The trouble with reasonable voices — as current global politics are neatly illustrating for us — is that they tend to get drowned out by, well, the less measured ones.
So you may have missed last week’s state of the nation report from the Children’s Food Trust, which is really about the state of our nation’s plates. Or, more specifically, our children’s plates.
Because what’s pleasing about this report is its refusal to have hysterics about the state of children’s nutrition. It is really rather refreshing reading. Like listening to a responsible adult standing over some tussling toddlers and asking everyone to ‘take a deep breath and use our words’.
So instead of headline-grabbing statistics about small sugar junkies rotting their teeth over the breakfast table, we get an altogether more balanced and, in the long run, revealing picture of what the average British child actually ate last year.
Two thousand and one parents were polled about their children’s eating habits in order for us to learn that, up and down the country, the most desired dish for the under-16s in 2016 was… spaghetti bolognese (next came pizza and roast dinner).
From Southampton to Stornaway, the vegetables children wanted to accompany it were… fresh carrots and cucumbers, or frozen mixed veg and peas. When reaching for a fruit snack, British children chose — drum roll, please — bananas or apples.
It’s all reassuringly, comfortingly mundane. And, indeed, the report points to a generation of parents who know what their children need and worry about making it happen. Parents who read the labels in the supermarket, and attempt to hide the orange squash at home, because more than half of us think our children have too much sugar in their daily diet.
I am an out-and-proud member of that worrying tribe. I spent last year attempting to cut processed sugar from my children’s diets. So I, like the majority of the parents surveyed in the report, can tell you that it is absolutely possible. As long as you never leave the house.
Because the report indicates that all our worrying is working. To a point. Four- to 11-year-olds are consuming significantly less sugar than they have in previous years. Yet sugar intake remains, on average, more than double government recommendations.
Why? Because, to a child, the world beyond your front door is sugar Shangri-La. More than a third of parents surveyed said they were pestered for junk food at least once a day. The most common place? The supermarket. Rule one of sugar-free parenting: never take your children out shopping.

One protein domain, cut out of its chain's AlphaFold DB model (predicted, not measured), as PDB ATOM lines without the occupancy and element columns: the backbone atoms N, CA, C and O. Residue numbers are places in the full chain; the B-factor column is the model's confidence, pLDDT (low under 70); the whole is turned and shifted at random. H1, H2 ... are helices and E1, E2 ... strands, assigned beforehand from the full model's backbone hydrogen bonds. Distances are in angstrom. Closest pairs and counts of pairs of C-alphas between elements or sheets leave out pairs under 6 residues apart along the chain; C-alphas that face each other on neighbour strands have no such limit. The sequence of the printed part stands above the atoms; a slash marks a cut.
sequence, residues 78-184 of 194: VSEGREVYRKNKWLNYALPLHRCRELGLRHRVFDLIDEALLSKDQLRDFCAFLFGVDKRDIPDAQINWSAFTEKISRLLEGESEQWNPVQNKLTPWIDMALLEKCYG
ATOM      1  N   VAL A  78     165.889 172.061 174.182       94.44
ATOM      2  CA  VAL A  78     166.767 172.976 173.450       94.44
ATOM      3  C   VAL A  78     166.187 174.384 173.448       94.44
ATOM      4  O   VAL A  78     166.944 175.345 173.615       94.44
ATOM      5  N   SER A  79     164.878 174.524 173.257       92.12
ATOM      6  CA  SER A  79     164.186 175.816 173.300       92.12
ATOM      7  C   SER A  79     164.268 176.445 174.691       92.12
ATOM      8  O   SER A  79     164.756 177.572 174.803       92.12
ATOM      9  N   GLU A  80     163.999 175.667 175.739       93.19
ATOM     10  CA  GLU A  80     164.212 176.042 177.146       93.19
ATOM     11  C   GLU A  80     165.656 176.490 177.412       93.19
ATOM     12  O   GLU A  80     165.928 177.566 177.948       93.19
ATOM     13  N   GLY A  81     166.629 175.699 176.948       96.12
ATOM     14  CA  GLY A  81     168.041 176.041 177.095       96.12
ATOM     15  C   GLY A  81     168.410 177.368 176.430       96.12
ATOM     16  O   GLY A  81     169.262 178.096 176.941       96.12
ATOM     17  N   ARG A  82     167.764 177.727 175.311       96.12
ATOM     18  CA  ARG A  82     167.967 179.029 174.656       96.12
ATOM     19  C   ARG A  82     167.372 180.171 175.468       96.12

Or, in fact to school. Interestingly, it isn’t school meals that come under fire in the report but the journey to the gates. On the way to or from school, over three quarters of 13- to 15-year-olds stop for food or drink at least twice a week. They aren’t buying chia seed smoothies. A quarter of all fast food takeaways in Britain are located within a five-minute walk of a school.
A report cited from 2015 makes depressing reading. ‘It is noticeable that retailers particularly engage with young people in particularly deprived neighbourhoods… [encouraging] young people to spend what little money they have with them…’
Don’t, for goodness’ sake, take them out to eat either. More than a third of parents surveyed said they did that at least once a week, most commonly to McDonalds. Yet a McDonalds happy meal of cheeseburger, fries and a chocolate milkshake gives a seven- to 10 year-old almost their entire daily limit of saturated fat and sugar. Choose the ‘healthy’ option with fish fingers, carrot sticks and water and it won’t provide enough energy for lunch.
Oh, and while we’re on the subject, turn off your TV. That’s the other time parents are most likely to say that their children pester them for junk. Careful at the swimming pool, too — I know, I know, exercise is good, but the glow of the chocolate-crammed vending machine is irresistible.
As the Children’s Food Trust CEO Linda Cregan says: ‘The good news is that as a country, we’ve taken the first step… Parents don’t want to pass on to their kids the ravaging health effects of poor diet that this generation of parents is experiencing.’
So now, it’s just the outside world that’s the problem. ‘It’s an environment which makes it so difficult for children to understand what healthy means, and for parents to push back against pester power.’
Other than that small detail, being a parent who makes good food choices in 2016 is a piece of (sugar-free) cake.